The Juneteenth celebration, commemorating the day the last slaves in the U.S. were freed in Texas, carries more gravity this year in the context of the killing of George Floyd by police in Minneapolis.
Today, 155 years after enslaved people were freed, African Americans remain enslaved by a system of racism, prejudice and injustice in a land that pledges a democracy with “liberty and justice for all.”
The June 19th celebration marks the day Union General Gordon Granger freed the enslaved people from Galveston Island, Texas, where 250,000 enslaved people lived after slaveholders fled the Civil War in the South.
And we’ve been a little late to the Juneteenth celebration. Texas first made Juneteenth an official holiday in 1980. Minnesota, Florida and Oklahoma established the holiday in the 1990s. Most of the other states set the holiday after the year 2000. North Dakota, South Dakota and Hawaii are the only states that don’t recognize the day.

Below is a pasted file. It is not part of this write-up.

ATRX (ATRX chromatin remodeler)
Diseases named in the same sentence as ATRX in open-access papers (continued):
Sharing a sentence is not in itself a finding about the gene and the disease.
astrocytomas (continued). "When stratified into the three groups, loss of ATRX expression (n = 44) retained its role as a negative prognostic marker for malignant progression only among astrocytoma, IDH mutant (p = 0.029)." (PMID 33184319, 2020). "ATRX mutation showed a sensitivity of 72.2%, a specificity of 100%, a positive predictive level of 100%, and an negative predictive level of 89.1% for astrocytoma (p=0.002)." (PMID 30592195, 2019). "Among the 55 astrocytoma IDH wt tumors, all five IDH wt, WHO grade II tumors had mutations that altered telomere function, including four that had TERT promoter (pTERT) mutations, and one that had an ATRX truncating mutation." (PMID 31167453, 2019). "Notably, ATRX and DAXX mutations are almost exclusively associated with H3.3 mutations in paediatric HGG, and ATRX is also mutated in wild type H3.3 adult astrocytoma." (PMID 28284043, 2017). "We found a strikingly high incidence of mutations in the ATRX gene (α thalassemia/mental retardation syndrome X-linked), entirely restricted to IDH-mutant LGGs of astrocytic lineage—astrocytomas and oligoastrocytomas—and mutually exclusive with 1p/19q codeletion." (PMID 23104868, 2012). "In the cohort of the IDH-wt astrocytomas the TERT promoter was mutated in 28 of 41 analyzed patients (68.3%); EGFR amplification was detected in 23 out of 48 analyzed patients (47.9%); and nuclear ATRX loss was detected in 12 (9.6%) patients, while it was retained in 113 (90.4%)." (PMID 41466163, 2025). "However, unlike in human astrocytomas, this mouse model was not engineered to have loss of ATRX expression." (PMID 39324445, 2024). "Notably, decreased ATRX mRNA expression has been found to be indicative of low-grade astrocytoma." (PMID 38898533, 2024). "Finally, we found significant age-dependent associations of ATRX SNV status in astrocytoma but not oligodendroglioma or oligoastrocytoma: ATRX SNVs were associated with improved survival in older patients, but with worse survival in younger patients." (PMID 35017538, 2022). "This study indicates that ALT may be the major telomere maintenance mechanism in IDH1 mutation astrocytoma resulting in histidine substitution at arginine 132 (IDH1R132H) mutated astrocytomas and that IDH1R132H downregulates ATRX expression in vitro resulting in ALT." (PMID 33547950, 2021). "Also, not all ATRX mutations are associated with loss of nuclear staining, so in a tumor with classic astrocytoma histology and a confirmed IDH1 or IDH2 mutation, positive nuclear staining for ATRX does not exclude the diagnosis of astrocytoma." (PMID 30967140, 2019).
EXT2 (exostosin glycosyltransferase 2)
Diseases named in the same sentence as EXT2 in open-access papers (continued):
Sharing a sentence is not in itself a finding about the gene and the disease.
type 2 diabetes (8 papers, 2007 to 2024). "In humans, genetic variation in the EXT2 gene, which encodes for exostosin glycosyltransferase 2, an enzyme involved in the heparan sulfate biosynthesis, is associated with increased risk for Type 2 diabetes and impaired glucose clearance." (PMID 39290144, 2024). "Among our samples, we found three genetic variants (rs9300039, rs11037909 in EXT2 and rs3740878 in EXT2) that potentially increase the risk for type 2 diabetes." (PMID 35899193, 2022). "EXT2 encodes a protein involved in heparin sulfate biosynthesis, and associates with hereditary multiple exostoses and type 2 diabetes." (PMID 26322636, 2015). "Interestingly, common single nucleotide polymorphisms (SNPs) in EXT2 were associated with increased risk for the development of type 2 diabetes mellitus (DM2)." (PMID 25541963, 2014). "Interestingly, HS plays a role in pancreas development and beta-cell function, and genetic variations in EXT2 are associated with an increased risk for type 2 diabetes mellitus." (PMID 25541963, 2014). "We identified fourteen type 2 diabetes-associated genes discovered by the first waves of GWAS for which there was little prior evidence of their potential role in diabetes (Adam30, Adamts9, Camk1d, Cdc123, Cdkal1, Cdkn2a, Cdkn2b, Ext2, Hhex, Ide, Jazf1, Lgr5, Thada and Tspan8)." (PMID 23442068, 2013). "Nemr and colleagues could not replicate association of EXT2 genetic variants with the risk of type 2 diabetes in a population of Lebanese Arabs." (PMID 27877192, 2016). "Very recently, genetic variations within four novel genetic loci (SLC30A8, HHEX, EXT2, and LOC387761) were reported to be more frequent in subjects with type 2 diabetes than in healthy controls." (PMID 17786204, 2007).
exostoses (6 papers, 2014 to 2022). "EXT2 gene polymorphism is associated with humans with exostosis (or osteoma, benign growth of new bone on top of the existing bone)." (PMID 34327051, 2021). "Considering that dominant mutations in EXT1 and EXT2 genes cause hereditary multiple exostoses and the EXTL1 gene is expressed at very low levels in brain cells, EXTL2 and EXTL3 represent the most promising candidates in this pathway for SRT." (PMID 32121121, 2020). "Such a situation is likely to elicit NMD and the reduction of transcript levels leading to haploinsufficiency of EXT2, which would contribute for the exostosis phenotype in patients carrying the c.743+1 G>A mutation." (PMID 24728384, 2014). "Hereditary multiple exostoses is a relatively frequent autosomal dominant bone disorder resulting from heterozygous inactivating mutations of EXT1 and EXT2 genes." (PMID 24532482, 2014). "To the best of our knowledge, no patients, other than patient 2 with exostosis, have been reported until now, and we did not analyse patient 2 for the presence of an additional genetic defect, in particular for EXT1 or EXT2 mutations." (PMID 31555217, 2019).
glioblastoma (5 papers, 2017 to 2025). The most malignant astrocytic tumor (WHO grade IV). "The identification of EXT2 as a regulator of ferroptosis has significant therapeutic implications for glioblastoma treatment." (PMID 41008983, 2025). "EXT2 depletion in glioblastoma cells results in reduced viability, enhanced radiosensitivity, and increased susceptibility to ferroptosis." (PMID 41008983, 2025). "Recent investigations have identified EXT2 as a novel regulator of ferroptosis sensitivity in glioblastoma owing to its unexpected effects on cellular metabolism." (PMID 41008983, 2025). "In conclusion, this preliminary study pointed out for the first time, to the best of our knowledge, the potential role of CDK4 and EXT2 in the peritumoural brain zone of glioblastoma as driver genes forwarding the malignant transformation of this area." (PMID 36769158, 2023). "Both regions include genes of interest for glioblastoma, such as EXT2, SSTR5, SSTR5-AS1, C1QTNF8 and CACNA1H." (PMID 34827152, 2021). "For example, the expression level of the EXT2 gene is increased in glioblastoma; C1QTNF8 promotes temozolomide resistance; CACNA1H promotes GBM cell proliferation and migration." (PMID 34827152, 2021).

The inattention to the holiday reflects our inattention to the issue.
But the freedom won by enslaved people and granted by President Abraham Lincoln and the Congress in passing the 13th Amendment should be considered paramount to our celebration of U.S. democracy and independence.
While the American Revolution was fought to combat “taxation without representation,” slavery was defeated to combat life without freedom, a much more fundamental pillar of our democracy.
Maybe we don’t celebrate Juneteenth like we celebrate the 4th of July because the whole of American society — our ancestors — were guilty of perpetrating a system of cruelty and imprisonment on a people we earlier described as part of the group known as “all men created equal.”
Slavery was an affront to our earlier vow in the Declaration of Independence that those “created equal” were also “endowed by their creator with certain inalienable rights, among those being life, liberty and the pursuit of happiness.”
So Juneteenth is a time for African Americans to celebrate. It’s a time for the rest of us to ask forgiveness.